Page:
Documentary about life in Iraq - political history, religion, traditions, industry etc.
Reel 2. 01:00:08 Landscape shots in Iraq. A ziggurat. Cuneiform writing in C/U. Scenes in "Ur" - broken domestic pots on the ground. Ruins of Babylon. Animals carved from brick have survived through the centuries - unicorns?. Various shots of ruined architecture, ancient walls of the city. Conquerors of Iraq are described, Persians, Partheons, Greeks and then, the Arabs. Various shots of statues and inscribed stones of Nimrud (?).
01:00:59 Mecca is mentioned in the commentary, line of horses seen on the horizon. Men riding them wave flags. M/S of them riding away from the camera. Various C/Us of Iraqi art. Islam and The Arabian Nights are mentioned. Mongol hoards sweeping over the land are described. Shots of ruined Arab palace.
01:02:00 Bedouin (or Beduin) encampment in the desert. Various shots of nomads, their camels and goats, their tents, C/U of nomad. Minarets of a mosque. L/S of Arab praying, call to prayer on the soundtrack. Closer view of the man as he says his prayer. M/S of group of men genuflecting. C/U of priest reciting Koran.
01:03:22 High angle of coronation procession. Various shots of the procession and crowds. C/U of a radio announcer speaking into a microphone. C/U of man tuning in a radio. C/Us of local men listening to the broadcast. M/S of oil workers listening to loud speaker broadcast. Various shots of Arabs, workers, villagers listening to radio broadcast. Guns fire a salute. King emerges after having given the Oath of Allegiance. Excited crowd - King salutes from the carriage.
01:04:15 M/S workers entering a cement works. Large revolving drum at cement works. C/Us man with surveying instrument. Irrigation systems are described. Various shots of construction - a dam. Oil field development - various shots of men at work drilling for oil.
01:05:01 C/U of a banner showing a representation of the King. Military band plays the National Anthem, the King watches a march past - men dressed in white uniform (the Cavalry) ride horses past for inspection. Soldiers march past. Iraq's fighting force is described. Narrator speaks of "making the desert green again" over montage sequence showing dams and agriculture scenes. Oil works. Large bridge. Burning oil fields - "eternal fire of Baba Gurgur." Revenue from oil is "helping Iraq to lay the foundation for a new standard of well being for all her people."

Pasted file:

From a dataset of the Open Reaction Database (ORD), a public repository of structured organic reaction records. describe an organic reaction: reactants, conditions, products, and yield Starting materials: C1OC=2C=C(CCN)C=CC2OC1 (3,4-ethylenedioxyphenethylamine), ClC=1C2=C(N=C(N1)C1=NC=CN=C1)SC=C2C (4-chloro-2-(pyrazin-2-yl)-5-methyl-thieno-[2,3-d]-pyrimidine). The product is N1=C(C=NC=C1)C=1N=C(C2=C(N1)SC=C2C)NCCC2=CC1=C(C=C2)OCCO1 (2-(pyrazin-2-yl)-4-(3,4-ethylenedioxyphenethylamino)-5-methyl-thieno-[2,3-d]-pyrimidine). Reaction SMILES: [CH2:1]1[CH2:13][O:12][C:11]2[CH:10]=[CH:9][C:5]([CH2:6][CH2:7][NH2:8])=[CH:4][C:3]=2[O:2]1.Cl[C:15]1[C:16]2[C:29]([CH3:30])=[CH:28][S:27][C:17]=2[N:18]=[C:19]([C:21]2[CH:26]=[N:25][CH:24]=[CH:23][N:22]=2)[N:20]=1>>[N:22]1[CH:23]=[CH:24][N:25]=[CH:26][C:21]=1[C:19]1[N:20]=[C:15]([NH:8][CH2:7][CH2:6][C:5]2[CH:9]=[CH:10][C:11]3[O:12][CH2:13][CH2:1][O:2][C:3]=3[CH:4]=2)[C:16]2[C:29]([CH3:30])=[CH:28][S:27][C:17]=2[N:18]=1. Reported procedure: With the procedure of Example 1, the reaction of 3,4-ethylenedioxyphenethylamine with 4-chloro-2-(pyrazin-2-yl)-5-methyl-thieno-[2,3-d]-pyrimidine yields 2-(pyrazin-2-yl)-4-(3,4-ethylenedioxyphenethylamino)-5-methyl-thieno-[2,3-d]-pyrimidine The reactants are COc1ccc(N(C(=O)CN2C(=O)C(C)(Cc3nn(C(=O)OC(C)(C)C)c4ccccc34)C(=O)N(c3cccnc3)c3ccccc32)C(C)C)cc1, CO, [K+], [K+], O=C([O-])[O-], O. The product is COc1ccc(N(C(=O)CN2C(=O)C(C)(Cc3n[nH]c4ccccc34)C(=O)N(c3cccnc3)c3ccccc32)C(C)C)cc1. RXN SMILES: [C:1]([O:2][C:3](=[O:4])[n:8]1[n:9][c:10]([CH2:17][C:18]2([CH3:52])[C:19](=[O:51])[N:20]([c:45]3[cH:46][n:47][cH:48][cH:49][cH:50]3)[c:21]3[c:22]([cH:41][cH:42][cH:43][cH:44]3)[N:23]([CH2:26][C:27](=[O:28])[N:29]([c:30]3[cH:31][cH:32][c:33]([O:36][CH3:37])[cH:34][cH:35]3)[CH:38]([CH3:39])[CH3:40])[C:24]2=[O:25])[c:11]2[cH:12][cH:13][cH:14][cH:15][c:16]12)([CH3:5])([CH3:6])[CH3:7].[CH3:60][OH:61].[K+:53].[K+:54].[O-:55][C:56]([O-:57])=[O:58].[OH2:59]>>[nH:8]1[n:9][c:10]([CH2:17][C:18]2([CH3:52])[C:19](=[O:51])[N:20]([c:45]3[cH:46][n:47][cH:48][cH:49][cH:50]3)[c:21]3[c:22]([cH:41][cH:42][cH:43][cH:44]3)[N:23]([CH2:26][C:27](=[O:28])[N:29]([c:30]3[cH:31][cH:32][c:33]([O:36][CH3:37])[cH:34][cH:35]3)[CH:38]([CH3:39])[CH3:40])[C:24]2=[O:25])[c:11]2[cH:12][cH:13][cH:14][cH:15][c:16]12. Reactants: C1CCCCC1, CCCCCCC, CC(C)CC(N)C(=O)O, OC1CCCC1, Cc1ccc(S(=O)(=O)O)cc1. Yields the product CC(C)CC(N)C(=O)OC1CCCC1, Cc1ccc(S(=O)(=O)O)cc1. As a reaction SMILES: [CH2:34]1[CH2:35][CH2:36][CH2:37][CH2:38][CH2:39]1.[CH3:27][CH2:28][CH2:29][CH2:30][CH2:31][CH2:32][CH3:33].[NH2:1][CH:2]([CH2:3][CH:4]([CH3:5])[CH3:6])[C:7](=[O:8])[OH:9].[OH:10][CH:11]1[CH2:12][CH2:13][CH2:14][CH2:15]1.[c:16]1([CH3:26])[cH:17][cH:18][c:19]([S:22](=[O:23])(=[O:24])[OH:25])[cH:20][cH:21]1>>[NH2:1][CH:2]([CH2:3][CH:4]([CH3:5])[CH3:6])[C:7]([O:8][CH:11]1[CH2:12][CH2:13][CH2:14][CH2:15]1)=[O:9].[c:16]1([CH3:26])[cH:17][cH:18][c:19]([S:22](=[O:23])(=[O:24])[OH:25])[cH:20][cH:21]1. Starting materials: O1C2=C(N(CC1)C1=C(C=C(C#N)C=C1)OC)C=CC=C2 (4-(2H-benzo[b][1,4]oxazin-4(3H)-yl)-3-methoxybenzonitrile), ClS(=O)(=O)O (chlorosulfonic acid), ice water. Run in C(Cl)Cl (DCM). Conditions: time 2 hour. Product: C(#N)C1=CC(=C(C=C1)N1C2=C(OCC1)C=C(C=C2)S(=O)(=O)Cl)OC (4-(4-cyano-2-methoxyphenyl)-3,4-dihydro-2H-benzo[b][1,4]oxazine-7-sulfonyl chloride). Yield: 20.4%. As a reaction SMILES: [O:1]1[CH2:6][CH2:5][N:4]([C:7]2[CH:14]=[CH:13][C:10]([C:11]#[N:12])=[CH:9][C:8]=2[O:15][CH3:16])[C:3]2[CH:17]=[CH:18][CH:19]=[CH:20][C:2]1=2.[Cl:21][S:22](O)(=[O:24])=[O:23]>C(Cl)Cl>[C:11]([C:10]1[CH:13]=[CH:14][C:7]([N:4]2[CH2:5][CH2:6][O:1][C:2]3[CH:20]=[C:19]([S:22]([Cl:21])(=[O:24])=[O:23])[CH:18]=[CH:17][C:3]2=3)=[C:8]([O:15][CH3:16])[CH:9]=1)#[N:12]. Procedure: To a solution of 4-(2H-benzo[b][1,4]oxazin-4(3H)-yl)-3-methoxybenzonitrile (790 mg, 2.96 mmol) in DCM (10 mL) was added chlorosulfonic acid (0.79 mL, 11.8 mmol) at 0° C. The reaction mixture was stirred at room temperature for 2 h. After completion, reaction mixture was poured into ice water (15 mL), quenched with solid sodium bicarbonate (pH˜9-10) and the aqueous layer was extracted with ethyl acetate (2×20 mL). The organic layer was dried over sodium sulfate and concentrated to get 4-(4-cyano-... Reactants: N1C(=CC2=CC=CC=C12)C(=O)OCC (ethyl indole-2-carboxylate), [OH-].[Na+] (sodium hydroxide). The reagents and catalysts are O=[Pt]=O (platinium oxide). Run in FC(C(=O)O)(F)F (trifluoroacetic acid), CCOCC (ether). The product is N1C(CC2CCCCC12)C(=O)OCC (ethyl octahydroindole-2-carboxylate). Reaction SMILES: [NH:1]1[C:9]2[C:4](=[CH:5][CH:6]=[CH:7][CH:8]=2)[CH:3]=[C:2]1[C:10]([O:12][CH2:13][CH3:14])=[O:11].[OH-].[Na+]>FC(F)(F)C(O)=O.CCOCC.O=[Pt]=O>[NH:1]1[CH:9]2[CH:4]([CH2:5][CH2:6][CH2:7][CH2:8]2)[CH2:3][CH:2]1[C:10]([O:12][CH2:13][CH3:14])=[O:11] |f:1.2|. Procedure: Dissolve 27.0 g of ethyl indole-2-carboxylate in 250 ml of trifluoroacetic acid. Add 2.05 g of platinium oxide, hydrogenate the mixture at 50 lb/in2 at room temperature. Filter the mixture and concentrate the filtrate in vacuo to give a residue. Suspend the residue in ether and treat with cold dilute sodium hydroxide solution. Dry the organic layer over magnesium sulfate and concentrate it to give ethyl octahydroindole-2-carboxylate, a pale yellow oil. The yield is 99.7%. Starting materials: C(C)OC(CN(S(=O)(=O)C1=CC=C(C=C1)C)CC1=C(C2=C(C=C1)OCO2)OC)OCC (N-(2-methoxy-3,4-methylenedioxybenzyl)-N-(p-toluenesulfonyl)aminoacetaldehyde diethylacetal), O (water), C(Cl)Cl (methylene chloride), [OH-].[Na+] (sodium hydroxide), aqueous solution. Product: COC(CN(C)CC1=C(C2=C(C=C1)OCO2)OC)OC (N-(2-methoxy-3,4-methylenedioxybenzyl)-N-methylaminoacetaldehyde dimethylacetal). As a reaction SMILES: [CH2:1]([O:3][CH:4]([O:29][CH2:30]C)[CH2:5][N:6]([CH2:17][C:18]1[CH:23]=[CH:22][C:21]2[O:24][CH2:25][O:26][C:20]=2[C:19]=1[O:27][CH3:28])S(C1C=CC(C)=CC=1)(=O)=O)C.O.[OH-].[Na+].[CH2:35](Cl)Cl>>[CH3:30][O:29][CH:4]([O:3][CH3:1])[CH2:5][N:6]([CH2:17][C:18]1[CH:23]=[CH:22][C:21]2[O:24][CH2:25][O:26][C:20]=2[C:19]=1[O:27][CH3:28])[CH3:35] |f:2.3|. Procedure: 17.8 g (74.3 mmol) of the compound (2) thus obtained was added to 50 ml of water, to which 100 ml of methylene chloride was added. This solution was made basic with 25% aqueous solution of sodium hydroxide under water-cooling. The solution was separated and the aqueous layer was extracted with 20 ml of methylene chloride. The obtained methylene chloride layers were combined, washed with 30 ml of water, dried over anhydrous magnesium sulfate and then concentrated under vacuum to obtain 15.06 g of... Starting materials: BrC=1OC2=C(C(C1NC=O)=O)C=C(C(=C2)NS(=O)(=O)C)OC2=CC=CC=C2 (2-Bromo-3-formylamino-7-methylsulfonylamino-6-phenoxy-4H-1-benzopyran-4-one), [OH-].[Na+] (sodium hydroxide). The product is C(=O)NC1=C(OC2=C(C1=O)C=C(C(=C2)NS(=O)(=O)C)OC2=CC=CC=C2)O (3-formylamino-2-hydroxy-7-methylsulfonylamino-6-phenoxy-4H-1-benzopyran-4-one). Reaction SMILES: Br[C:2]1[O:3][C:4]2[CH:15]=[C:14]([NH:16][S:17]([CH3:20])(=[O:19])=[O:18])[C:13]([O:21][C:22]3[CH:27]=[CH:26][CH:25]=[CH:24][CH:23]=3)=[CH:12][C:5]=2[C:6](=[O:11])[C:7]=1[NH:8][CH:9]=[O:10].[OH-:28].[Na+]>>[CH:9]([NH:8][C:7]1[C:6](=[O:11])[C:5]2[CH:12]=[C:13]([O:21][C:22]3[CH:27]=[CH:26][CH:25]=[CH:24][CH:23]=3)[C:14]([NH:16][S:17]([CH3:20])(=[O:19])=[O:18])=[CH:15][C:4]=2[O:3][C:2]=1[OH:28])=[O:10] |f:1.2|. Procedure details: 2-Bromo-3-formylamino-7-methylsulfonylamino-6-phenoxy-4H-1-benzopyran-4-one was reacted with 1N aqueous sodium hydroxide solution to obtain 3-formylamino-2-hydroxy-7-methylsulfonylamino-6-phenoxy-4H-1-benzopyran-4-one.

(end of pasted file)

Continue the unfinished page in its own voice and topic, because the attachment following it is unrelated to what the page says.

01:06:34 Elaborately decorated float in the Coronation parade. King watches the floats pass, some have beautiful women seated upon them, some are richly decorated with flowers. C/u of boys walking towards school past the camera, they hold hands with each other. M/S of school. Another school scene - this time a girls school. "When you see these young girls in their Western clothes, so assured and confident, you are inclined to forget how surprised their mothers would have been..." Various shots of women in a laboratory setting. Narrator describes how women are training for jobs their parents generation believed could only be done by men. C/Us of the girls and their teacher. M/S of electrical students fiddling with a valve oscillator. Various shots of nurses in training, then a nurse at work in the open air performing health checks on children.
01:07:52 Children in a playground having a game of hopscotch. Young girls in a dressmaking class - C/U of a girl pinning up a hem. Girl admires her dress in the mirror. Section about the arts, man plays a lute. Seems to be a music class. M/S of an art class. Men paint a life model (she is fully clothed). C/U of one of the paintings. Sculpture class - various shots. C/Us of ancient bas relief sculptures. C/U sculpture of a Greed goddess. C/U of a girl playing. C/U Arab men. Men board a plane. Aerial shots of Baghdad from an aircraft. "Produced by The Pathe Documentary Unit in association with Film Centre."
Note: This film was made for the Iraq Petroleum Co. See documentation file - includes shot list, music cue sheet etc.
Review in The Baghdad Post in 2017: “Despite the movie's aged Orientalist tone, it is still a jarring reminder that nothing in history is inevitable and that there was a time when even one of the world's most problematic countries seemed like it was on a promising trajectory.”